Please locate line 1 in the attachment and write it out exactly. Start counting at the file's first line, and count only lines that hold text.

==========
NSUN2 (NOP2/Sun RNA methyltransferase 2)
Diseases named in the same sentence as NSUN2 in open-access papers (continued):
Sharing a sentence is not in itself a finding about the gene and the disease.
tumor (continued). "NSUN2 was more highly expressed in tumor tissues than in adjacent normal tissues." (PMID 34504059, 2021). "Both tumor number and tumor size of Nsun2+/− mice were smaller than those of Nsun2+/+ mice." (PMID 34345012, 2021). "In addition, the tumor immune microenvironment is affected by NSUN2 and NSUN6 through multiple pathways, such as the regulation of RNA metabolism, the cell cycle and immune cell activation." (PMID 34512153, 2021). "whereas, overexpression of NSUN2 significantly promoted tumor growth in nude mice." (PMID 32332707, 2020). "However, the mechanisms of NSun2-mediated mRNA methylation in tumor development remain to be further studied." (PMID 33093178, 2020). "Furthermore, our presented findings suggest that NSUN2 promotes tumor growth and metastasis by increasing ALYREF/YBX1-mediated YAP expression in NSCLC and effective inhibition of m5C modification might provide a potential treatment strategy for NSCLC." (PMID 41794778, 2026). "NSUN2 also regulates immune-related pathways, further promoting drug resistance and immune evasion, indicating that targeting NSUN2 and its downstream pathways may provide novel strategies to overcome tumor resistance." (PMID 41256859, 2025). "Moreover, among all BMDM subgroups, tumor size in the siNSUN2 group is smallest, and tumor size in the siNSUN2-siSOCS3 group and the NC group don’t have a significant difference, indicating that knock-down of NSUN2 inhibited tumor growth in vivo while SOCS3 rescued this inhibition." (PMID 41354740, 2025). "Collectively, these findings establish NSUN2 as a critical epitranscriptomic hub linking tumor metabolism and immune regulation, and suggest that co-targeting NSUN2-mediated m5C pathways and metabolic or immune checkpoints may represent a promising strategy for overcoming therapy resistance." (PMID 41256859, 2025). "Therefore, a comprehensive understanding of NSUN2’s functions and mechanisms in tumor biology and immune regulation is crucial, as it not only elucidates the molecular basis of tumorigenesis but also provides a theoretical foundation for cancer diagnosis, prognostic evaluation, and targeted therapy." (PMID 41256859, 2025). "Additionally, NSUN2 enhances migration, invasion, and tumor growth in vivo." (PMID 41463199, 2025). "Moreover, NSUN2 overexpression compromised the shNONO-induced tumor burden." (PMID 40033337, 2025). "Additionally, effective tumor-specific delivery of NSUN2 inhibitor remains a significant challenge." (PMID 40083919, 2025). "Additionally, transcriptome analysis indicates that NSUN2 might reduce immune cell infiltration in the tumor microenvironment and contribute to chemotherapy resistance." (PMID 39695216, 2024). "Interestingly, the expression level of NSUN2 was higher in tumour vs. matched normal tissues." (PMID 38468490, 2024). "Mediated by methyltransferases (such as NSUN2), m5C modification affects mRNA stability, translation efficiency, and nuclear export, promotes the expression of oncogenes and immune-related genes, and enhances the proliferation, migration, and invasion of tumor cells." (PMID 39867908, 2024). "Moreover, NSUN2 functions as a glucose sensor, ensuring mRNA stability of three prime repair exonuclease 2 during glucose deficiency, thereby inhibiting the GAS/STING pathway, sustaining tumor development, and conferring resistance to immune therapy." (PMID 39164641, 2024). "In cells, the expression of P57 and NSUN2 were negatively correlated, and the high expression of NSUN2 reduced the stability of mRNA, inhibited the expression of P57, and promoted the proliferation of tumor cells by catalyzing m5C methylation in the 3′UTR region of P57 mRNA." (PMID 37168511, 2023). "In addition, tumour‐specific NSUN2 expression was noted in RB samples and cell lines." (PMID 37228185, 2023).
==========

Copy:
NSUN2 (NOP2/Sun RNA methyltransferase 2)